Safe for Democracy is a site and a podcast dedicated to shining a little light on the darker spots in the history of US foreign policy.  The blog is right here, the show is right here, and the RSS feed is here. We’re also on iTunes. You can find our social media on the left and comments sections at the bottom. More about us below, but if you aren’t into that, head straight to the cast and start listening.

Listen to the latest episode, Vietnam VII: Dien Bien Phu

Anybody who was raised in the US knows the story. A grand experiment, a venture against all odds, a city upon a hill; a group of the most sainted Renaissance men in history and the infallible document they wrote; a century of growth, of conquered slavery; the next of terrible wars and a rise to global prominence and domestic bliss; the story of the Greatest Country in the World.

We get that story from birth. From well-meaning parents, from television and books and websites, from our friends and from our teachers. Drilled into us, hammered into us, never questioning what “Greatest” might mean or how to measure it.

If there’s any crack in that narrative, for Vietnam, say, it’s a minor one. There was something wrong in the world and somebody had to do something about it, so we did. We only went to war to make the world safe for democracy. And if things got messy, well, we did the best we could, but sometimes people don’t know how to be helped, and it’s a hard job being the world’s protector or policeman or referee. Whatever the outcome, we meant well and we worked towards good.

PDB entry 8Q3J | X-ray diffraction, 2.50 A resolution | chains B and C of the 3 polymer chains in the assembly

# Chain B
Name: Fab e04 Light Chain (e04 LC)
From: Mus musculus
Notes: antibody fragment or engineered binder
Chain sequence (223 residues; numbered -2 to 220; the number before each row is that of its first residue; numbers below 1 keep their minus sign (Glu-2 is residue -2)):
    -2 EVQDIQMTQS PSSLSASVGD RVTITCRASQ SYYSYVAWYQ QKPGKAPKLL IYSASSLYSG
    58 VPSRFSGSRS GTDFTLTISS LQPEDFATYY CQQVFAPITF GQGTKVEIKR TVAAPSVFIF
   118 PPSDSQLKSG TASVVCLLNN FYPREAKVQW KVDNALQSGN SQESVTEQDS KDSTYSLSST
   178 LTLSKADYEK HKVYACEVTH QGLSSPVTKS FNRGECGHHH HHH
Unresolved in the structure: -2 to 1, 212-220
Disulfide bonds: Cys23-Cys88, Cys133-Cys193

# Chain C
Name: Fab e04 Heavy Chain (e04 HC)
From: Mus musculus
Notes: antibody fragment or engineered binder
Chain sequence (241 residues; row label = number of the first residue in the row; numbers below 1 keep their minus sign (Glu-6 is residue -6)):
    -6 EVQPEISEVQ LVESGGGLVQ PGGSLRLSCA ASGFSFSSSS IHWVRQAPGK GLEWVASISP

The story and the band-aids we spread over the cracks are incredibly, drastically false. For all the time since Wilson first mentioned making the world safe for democracy, for the last century and then some, American foreign policy—especially when clandestine or military—has been disastrous, damaging our own interests and playing out the petty ambitions of our leaders on the bodies and souls of millions beyond our shores.

With Safe for Democracy, we want to try to shed a little light on a few of the most egregious missteps in our hundred-year trainwreck, not because any of it’s secret—some of our blunders have huge bodies of literature—but because we as a culture are determined to forget the dark spots. It’s been a recipe for disaster after disaster, decade after decade.